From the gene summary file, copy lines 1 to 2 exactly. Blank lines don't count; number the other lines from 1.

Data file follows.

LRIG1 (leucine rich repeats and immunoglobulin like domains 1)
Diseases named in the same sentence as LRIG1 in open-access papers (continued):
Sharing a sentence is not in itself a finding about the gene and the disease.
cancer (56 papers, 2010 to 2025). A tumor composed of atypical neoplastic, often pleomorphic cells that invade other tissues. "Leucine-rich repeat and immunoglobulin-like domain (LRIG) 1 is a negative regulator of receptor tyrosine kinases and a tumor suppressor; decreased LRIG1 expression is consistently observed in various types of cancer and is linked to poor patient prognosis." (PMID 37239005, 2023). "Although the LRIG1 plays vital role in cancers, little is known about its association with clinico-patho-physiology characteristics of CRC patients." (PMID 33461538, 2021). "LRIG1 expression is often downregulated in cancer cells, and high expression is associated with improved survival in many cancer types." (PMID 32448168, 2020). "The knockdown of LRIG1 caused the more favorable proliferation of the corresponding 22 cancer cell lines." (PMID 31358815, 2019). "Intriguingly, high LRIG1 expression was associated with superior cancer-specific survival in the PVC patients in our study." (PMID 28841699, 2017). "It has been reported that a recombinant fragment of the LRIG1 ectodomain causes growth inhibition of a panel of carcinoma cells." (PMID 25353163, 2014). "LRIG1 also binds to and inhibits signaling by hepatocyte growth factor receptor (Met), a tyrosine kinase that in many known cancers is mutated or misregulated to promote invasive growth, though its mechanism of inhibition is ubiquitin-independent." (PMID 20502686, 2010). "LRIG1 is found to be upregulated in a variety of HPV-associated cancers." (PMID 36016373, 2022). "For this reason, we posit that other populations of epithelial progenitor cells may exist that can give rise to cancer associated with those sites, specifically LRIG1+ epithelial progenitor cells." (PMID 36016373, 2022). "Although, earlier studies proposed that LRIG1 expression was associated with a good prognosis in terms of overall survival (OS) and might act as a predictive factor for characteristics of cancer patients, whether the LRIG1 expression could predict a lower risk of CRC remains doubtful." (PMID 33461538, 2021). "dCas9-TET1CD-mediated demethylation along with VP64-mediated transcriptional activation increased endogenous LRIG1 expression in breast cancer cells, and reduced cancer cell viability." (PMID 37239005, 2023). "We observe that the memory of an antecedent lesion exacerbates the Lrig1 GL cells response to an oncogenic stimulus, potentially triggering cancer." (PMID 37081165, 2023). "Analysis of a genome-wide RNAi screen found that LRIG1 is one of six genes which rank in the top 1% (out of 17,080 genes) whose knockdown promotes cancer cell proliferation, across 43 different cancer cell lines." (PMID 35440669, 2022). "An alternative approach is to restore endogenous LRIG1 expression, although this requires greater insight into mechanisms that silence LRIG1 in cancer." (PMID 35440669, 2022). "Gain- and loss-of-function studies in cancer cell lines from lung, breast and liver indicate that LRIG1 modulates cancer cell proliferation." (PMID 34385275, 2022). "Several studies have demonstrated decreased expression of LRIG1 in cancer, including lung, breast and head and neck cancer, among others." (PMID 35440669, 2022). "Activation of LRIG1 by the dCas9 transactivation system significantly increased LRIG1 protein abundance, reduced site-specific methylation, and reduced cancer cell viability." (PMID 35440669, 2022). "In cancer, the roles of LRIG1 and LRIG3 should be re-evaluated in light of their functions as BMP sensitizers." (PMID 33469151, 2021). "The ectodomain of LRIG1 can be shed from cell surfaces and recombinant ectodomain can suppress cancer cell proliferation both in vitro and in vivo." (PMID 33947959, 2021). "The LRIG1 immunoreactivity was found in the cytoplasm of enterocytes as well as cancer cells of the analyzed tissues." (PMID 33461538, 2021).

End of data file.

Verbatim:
LRIG1 (leucine rich repeats and immunoglobulin like domains 1)
Diseases named in the same sentence as LRIG1 in open-access papers (continued):